The height of Kusamania

Yayoi Kusama, the artist behind the eye-popping, mind-bending, perspective-shifting mirror rooms, is as extraordinary as her art, a new documentary reveals. Heather Lenz, the director behind Kusama: Infinity spoke to The Big Issue Australia about the importance of highlighting Kusama’s work and the time and effort it’s taken to put it all together.

The Institute of Contemporary Art Boston recently acquired one of the artist’s famous “Infinity Mirror Rooms” and will display it this fall.

Known for her immersive installations and her bulbous, black-spotted pumpkin sculptures, Yayoi Kusama is one of the world’s most popular living artists. Colourful, bold and mesmerising, her aesthetic is both instantly recognisable and highly Instagrammable. Wherever she exhibits, queues the length of city blocks appear – queues made up of people waiting (and waiting) for their chance to step inside one of her discombobulating infinity mirror rooms, and snap a pic of all their reflected selves among the endless array of twinkling lights.

This wasn’t always the case. Although Kusama, now 89, has been exhibiting since the 1950s (and built her first infinity mirror room in 1963), it wasn’t until the 90s that she started to amass the kind of pop-cultural clout she wields today. For most of her career, she laboured largely in obscurity.

Kusama: Infinity documents the artist’s life – as troubled as it is remarkable – and her belated rise to fame. It uses archival footage and images alongside interviews with artists, gallerists and Kusama herself – who cuts a striking figure onscreen in a bright red, polka-dotted ensemble: Minnie Mouse by way of Comme des Garçons.

Director Heather Lenz has been tracking Kusama’s career since she first encountered her work as an art history undergraduate in the early 1990s. “These days, there’s so much written about her,” she says, “but at the time, there was only one catalogue. I read it, and the main thing I really took notice of is that her contributions to the American art world hadn’t been understood, or recognised – and that was the reason I decided to make the film.”

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When she began shooting in 2004, Lenz had no idea Kusama: Infinity would take a staggering 15 years to complete. “Of course, now, she’s an artistic superstar,” she says of Kusama, routinely described on the net as the biggest-selling female artist ever. “But when I started working on the film, she wasn’t quite as famous. So, convincing people she was a worthy subject wasn’t so easy.”

Even in the current era of Kusamania, her eye-catching work is often circulated online without much in the way of context. “One thing I’ve noticed,” says Lenz, “is that a lot of people who are familiar with Kusama from social media images don’t know much about her at all…her history, and everything she went through.”

She describes her film as “a classic hero’s journey”, and her subject as “a very compelling person who’s led a very complex life”.

Since early childhood, Kusama has used art as a means of managing, and giving expression to, her mental health issues. Her obsession with the themes of infinity and obliteration, ever-present in her work, stems from the hallucinations she began to experience when she was 10 years old, in which she’d find herself subsumed by lights and patterns. Today, she lives in a psychiatric facility in Tokyo, where she’s been a voluntary resident since 1977, while maintaining a studio a couple of blocks away.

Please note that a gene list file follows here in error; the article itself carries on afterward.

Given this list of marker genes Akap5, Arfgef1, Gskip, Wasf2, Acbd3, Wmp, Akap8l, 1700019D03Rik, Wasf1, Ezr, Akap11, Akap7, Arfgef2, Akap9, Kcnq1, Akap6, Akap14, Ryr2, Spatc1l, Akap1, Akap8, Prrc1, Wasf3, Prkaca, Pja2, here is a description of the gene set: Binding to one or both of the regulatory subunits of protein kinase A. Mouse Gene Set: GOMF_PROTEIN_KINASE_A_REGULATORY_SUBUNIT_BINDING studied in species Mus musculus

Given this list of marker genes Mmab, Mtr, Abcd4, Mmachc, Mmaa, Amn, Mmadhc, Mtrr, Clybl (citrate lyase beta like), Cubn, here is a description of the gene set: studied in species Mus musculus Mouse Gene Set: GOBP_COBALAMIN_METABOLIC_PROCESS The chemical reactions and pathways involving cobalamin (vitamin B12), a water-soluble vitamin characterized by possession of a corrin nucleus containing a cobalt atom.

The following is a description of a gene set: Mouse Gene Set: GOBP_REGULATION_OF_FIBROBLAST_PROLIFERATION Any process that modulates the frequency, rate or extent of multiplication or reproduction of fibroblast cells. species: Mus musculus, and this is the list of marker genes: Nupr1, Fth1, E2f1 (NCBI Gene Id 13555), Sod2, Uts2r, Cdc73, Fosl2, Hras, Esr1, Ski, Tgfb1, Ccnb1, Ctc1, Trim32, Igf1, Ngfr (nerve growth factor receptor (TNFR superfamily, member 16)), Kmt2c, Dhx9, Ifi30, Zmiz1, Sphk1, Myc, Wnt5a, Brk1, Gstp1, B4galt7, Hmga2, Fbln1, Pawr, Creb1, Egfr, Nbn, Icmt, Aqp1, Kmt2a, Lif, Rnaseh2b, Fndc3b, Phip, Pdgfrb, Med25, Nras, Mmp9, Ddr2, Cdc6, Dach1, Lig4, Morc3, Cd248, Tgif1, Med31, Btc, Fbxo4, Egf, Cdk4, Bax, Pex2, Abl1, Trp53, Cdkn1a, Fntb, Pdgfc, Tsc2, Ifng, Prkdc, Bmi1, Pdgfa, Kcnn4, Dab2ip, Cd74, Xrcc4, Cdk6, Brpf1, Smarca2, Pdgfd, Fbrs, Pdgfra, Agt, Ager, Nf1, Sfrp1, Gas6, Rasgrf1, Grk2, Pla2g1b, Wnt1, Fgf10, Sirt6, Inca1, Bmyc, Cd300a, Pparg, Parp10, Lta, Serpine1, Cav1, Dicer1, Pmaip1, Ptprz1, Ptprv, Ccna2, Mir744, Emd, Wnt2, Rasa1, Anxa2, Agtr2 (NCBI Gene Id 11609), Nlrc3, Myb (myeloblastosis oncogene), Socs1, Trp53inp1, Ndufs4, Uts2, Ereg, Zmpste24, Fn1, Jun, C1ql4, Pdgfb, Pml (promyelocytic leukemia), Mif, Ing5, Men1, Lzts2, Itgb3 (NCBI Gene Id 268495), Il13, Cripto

Kusama’s work has at last been embraced within her native Japan, but for decades she was regarded as a pariah, and never more so than during the 1960s, when she lived in New York City. There, she made a name for herself staging playfully provocative “happenings” and anti-war protests, painting her trademark polka-dots all over the nude participants.

Tabloid fodder in her home country, Kusama wasn’t taken seriously by the New York art establishment. Even though she was rubbing shoulders with big-name avant-garde and pop artists, none of their success was rubbing off on her. Instead, the likes of Claes Oldenburg and Andy Warhol were making off with her ideas. It was a man’s world, and Kusama – a petite Japanese woman who often appeared at openings wearing a kimono or a bright red leotard – didn’t fit in.

For Lenz, making Kusama: Infinity was a lesson in how little has changed for women artists in the intervening 50 or so years.

“What was most surprising to me as I moved forward with the project,” she states, “was how many similarities there are between the film world today and the art world then.” She was dismayed by how much resistance she met as a woman making a film about a marginalised woman, and how difficult it was to secure funding.

“I made the film because I felt Kusama hadn’t been treated fairly,” says Lenz, “but then, I started to realise, wait a minute” – she chuckles – “I don’t think women filmmakers are being treated fairly either. I sometimes tell people, trying to be a female director is a little like trying to decide I’m going to be a quarterback in the NFL.”

The obstacles Lenz faced throughout her long battle to complete her first feature-length documentary only gave her a deeper appreciation for Kusama and her incredible creative drive. “Over time,” she says, “with my own struggles to get the film made, I started to become more and more aware of, and impressed with, her tenacity – and to take inspiration from that.”

Courtesy of The Big Issue Australia / INSP.ngo

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